Trinidad and Tobago: Makaira Wallace and Syndel Samaroo captured three more Medals, one silver and two bronze, in the Men and Women’s Keirin, and Women Time Trial for Trinidad and Tobago at the last day of Track Cycling in the Commonwealth Youth Games 2023.
Wallace placed 3rd in the Womens Time Trial and her team member Alexia Wilson placed 9th, taking 1st place was Liliya Tatarinoff Australia.
In the Women’s Keirin Wallace came in 2nd and Wilson 6th, 1st place went to Sarah Johnson of Scotland. The Men’s Keirin was the final event for track cycling and Samaroo captured a bronze for TTO in this event.
The upcoming elites continues to display their dedication and hard work.
Luyando Gamela and Abraham Kauba have qualified for the finals of the Women’s and Men’s 1500m athletics events, after clocking times of 4:48.24 seconds and 4:04.41 seconds, respectively.
They will be in action at 22:50 p.m. Zambian time. The duo will also compete in the 3000m event at the Games.
Joshua Mpanza clocked 49.21 seconds in the men’s 400m, but it was not enough to qualify him for the final.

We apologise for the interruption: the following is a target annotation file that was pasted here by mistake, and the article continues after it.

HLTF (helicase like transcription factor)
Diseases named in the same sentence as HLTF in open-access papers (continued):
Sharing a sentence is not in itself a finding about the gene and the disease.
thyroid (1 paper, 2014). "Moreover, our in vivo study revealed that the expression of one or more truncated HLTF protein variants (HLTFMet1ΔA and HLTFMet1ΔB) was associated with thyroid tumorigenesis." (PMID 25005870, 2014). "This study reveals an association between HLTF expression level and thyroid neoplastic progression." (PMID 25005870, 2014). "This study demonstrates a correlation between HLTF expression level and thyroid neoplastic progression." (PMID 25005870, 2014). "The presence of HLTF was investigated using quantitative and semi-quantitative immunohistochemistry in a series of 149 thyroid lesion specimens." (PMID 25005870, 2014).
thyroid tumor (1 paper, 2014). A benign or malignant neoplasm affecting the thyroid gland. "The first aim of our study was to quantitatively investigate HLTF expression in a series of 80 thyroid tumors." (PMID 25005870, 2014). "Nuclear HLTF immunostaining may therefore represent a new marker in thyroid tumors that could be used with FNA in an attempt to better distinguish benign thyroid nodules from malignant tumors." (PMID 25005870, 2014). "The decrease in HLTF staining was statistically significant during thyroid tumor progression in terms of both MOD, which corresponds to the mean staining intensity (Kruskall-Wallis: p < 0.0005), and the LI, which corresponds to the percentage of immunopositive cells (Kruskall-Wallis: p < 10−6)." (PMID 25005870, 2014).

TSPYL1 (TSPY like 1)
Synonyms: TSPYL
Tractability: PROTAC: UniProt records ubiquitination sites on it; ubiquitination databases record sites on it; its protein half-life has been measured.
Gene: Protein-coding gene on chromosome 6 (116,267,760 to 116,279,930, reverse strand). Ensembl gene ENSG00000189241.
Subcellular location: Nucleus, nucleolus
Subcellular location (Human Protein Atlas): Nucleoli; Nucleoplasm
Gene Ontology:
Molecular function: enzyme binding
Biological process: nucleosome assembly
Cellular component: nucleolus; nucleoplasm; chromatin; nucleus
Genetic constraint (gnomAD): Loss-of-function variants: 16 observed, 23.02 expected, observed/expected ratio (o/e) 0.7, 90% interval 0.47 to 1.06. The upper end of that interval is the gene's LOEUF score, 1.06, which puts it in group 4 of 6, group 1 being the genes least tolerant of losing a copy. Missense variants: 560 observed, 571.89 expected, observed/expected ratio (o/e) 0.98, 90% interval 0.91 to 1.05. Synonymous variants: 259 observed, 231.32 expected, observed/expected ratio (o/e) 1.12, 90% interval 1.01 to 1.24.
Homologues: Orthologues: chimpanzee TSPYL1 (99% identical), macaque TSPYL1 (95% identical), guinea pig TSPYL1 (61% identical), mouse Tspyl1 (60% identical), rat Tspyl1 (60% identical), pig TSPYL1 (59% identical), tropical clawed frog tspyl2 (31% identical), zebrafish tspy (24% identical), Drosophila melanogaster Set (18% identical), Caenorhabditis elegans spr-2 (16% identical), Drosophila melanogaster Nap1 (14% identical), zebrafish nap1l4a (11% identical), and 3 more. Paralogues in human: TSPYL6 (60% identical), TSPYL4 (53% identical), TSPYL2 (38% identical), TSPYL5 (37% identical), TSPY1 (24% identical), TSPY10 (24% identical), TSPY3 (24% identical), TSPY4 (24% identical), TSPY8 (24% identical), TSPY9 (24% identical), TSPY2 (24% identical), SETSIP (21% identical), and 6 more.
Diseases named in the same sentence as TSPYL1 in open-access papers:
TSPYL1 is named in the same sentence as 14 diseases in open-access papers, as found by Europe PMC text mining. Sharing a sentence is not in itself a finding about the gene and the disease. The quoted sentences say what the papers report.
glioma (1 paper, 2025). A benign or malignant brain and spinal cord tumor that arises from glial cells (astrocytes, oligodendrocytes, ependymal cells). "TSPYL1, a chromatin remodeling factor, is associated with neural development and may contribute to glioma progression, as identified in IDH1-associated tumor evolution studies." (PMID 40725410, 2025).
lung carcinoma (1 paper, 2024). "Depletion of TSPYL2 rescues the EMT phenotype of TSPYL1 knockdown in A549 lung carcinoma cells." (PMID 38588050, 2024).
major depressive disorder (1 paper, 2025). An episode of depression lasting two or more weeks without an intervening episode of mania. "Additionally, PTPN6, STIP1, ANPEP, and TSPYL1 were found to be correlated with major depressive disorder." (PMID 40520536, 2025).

Meanwhile, Cyclist Gift Puteho finished in 21st place out of 35 riders in the Men’s 65km road race, with a time of 1 hour, 35 minutes, and 49 seconds.
Grace Krause’s Australian representative debut at the Commonwealth Youth Games in Trinidad and Tobago, ignited a fever pitch buzz all around the sporting proud town of Temora, when news broke of her bronze medal performance in the women’s long jump at Hasely Crawford Stadium.
Arriving early last week at the twin islands of the Caribbean, Grace and the 25 strong Australian track and field team, including her father Brett Krause and Coach Greg Wiencke in tow, arrived to hot and humid conditions which were in stark contrast to the wintery climate they left behind them.
Greg reported that it took a few days for all of the team to adjust to the weather and jet lag. Executing a well planned preparation, he said “Grace had commenced competition taper, with a race simulation 10 days prior to departure. This ensured that once settled in Trinidad and Tobago, Grace was comfortable, relaxed and ready to jump!”
Grace’s opener in the green and gold looked like a winning jump, but unfortunately her foot narrowly crossed the front end of the foul line.
Grace managed to maintain her composure, with a controlled second attempt at 5.99m ensuring a Top 8.
Gaining confidence and momentum, Grace strode out to what would roughly have been 6.25m, but the board judge’s red flag went up again, with her foot frustratingly finding the foul line. Grace’s next three jumps were a consistent series of 5.77m, 6.01m and 6.01m securing her the bronze medal.
Looking now towards the 200m, Grace has a rest day tomorrow as she prepares herself to line up against the Commonwealth’s best junior sprinters.
The 100m finalists who raced today saw Nigeria go one-two with Faith Okwose 11.26 and Justina Eyakpobeyan 11.29 respectively and Trinidad and Tobago’s best hope in Sanaa Fredrick 11.48 securing third.